The demise of the Waldenbooks chain this month would probably have been just another blip on the bleak retail landscape — until some employees confronted a mountain of unwanted books.
The chain, owned by Borders, had deemed them unsellables — leftover bodice-ripping romance novels and true-crime stories — and workers were instructed to strip off the covers and toss the guts. Online and in interviews, employees and customers across the country called it wasteful and launched a viral Internet campaign to change the practice.
“As a librarian & book freak, this hurts my heart!” posted one member of the Facebook group Donate, Not Dumpster! “Give them to kids, homeless shelters, shelters for abused women and families, foster homes, hospitals, health clinics — the possibilities are endless!”
The controversy sheds new light on what happens to the stuff consumers leave behind. The recession has prompted an unprecedented pullback in spending while consumers clamor for companies to become more environmentally conscious. Even though shoppers are buying less, they don’t want the remainder to go to waste.
Since the recession began, marquee names such as Linens ’n Things, Steve & Barry’s and Circuit City have gone out of business with warehouses full of inventory. Even healthy retailers are typically saddled with excess inventory after a holiday season that even the most aggressive clearance sales can’t eliminate.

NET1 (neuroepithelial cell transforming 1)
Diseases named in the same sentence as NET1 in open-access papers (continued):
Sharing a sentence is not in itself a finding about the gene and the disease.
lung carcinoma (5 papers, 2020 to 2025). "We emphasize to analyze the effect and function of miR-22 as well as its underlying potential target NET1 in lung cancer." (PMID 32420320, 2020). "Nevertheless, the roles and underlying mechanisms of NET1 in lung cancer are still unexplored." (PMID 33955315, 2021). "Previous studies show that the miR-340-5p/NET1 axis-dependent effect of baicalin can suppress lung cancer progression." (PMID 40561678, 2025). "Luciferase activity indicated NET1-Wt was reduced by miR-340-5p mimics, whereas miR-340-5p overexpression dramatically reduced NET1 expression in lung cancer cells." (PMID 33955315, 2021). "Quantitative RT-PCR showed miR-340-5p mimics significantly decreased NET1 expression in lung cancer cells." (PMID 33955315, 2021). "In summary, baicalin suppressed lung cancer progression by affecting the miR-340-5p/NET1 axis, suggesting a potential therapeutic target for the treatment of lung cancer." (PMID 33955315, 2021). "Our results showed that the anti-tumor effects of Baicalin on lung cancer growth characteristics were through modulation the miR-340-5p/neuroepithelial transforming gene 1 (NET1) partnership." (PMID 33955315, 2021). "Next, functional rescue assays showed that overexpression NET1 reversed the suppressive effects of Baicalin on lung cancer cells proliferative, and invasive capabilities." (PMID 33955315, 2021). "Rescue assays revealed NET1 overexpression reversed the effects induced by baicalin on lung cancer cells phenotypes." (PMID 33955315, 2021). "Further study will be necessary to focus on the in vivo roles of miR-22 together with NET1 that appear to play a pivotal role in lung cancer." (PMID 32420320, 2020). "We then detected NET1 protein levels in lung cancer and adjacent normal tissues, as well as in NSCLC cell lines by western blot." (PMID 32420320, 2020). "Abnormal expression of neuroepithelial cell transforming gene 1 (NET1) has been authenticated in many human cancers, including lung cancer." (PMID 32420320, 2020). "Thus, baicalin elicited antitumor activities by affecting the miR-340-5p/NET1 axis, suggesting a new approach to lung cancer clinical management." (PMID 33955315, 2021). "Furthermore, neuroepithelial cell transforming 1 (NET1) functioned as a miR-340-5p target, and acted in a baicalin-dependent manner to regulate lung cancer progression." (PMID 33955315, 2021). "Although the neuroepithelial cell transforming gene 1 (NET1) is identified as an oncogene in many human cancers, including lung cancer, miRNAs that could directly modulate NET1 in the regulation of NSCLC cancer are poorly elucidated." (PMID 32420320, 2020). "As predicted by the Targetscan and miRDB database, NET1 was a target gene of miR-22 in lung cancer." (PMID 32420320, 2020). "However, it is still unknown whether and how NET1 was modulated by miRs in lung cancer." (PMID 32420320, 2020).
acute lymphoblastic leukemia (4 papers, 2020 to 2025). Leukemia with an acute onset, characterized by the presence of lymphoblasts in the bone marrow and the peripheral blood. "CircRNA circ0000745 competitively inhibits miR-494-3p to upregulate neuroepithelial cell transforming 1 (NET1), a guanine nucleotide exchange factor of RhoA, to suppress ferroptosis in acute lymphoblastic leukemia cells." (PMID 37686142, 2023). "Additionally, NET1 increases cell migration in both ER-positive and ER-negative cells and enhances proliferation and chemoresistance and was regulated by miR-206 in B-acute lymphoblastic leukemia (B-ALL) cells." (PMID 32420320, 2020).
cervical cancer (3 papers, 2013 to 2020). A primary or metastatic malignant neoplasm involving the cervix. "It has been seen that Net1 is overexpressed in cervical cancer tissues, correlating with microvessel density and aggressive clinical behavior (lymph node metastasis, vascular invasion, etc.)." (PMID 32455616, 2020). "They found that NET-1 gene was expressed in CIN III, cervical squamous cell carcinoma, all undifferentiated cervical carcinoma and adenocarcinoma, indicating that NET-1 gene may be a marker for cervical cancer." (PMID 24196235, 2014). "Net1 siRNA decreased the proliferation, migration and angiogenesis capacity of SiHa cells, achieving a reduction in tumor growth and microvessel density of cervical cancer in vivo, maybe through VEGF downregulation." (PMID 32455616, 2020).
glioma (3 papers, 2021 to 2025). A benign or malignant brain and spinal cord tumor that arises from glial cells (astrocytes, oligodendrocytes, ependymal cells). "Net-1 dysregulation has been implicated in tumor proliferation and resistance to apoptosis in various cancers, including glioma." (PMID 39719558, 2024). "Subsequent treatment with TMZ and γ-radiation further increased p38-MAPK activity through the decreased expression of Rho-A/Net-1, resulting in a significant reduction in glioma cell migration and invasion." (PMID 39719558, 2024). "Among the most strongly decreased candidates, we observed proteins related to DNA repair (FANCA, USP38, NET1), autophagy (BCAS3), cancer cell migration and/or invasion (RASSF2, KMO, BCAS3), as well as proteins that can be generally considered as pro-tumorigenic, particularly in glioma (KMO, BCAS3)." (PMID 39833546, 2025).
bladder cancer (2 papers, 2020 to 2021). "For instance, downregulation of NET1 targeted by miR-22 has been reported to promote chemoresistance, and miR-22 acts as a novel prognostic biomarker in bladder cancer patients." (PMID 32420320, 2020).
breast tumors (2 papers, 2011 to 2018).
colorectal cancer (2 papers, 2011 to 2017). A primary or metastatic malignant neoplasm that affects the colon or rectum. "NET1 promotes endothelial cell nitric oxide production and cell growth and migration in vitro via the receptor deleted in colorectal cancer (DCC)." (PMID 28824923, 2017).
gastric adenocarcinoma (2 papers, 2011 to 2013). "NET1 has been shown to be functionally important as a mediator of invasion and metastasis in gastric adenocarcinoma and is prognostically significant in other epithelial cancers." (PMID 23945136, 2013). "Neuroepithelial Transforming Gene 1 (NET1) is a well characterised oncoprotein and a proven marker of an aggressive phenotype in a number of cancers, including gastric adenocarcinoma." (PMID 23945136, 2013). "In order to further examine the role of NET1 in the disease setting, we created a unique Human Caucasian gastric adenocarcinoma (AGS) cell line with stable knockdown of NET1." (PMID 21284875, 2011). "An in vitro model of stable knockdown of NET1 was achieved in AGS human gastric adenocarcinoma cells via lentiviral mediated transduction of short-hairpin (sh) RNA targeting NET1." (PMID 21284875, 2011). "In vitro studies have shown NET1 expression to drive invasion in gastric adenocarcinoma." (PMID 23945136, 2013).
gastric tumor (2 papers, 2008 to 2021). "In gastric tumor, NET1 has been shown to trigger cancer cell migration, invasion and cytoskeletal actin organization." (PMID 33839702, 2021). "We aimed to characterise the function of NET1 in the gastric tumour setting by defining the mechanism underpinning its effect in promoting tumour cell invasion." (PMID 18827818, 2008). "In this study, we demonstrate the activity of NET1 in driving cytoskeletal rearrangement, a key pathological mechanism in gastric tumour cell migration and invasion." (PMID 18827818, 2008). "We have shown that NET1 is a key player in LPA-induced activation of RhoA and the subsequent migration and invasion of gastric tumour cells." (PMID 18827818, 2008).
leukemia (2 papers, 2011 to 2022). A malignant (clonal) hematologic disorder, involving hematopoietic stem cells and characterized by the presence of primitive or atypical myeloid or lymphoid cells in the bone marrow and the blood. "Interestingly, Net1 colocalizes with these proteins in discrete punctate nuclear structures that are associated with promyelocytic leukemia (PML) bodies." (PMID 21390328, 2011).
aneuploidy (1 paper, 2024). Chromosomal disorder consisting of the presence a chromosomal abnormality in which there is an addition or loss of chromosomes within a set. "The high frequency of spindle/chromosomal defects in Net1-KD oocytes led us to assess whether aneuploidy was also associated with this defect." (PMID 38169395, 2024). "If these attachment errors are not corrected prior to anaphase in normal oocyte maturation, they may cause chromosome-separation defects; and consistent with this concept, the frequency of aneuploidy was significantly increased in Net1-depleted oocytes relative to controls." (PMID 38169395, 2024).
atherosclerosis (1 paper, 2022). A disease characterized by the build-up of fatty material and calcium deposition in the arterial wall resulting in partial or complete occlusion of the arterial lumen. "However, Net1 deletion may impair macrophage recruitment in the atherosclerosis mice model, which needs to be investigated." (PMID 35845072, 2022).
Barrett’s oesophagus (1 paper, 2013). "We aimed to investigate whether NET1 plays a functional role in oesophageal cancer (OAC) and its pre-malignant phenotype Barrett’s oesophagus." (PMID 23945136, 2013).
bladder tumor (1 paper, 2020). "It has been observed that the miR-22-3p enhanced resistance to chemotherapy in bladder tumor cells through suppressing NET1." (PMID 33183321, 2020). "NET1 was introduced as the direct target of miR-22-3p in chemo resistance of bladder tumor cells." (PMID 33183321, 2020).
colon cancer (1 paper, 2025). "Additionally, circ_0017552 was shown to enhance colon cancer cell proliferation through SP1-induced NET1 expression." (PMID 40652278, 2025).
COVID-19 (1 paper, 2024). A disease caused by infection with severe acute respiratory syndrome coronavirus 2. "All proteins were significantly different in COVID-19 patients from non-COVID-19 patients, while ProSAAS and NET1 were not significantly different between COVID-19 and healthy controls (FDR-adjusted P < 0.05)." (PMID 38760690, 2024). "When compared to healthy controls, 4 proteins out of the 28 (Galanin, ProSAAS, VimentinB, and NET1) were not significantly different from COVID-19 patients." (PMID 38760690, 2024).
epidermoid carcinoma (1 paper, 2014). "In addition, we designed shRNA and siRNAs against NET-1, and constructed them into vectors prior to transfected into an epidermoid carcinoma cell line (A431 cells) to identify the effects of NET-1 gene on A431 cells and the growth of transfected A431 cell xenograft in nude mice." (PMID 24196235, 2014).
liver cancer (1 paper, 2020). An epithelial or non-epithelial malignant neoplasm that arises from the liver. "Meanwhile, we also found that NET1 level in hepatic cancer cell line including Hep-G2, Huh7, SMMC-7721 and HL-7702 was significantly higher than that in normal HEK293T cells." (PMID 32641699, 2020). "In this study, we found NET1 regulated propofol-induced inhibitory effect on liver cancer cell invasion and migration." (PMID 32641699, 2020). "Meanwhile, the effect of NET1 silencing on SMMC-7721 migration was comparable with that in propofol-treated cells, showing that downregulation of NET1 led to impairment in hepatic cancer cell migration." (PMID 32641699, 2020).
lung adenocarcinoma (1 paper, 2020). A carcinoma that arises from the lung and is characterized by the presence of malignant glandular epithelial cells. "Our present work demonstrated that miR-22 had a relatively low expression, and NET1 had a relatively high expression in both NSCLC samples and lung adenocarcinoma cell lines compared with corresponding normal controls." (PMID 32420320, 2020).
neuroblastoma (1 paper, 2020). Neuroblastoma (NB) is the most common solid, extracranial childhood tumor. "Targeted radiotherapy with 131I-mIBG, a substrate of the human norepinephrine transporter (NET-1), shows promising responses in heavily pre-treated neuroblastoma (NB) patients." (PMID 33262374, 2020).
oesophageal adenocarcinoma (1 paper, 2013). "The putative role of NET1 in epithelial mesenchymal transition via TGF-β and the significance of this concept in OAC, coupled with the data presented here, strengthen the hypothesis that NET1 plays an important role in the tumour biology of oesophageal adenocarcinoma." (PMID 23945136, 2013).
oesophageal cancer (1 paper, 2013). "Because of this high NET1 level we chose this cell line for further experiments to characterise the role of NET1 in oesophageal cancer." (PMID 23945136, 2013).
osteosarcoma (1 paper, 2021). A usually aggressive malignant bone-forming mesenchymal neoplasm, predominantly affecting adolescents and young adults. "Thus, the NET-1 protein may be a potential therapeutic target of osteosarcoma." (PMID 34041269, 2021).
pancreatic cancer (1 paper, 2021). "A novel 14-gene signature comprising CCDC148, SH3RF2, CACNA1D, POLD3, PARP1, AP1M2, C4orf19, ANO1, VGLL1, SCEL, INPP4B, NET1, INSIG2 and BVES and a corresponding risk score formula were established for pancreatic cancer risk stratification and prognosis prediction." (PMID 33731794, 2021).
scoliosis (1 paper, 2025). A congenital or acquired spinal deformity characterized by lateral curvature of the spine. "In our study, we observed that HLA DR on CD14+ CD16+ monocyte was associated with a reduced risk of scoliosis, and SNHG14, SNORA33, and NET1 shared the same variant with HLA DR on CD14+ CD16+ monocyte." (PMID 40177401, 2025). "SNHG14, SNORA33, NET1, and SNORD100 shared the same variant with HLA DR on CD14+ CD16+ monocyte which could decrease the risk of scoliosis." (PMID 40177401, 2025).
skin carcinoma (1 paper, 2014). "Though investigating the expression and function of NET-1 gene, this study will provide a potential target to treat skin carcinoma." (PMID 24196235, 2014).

“It always seems to be the last thing that a retailer thinks about,” said Gary Kulp, president of the retail division at Gordon Brothers Group, a liquidation and salvage firm. He estimates that as much as 30 percent of a store’s inventory can go unsold.
The highest-quality merchandise can be resold to discount retailers or even eBay powersellers. But some chains and manufacturers are concerned that their brand could be hurt if their products show up in a bargain bin. Other merchandise is too damaged or outdated to be resold in America. Experts said such merchandise is often exported, primarily to South America or Africa. Sometimes, it gets tossed in the trash.
Borders said many paperbacks could not be donated because the material might not have been appropriate for schools and libraries. But in response to the campaign, it said it would recycle the books rather than throw them away.
“It’s our commitment to do the right thing for the product and the book,” said Mike Edwards, Borders’ chief merchandising officer.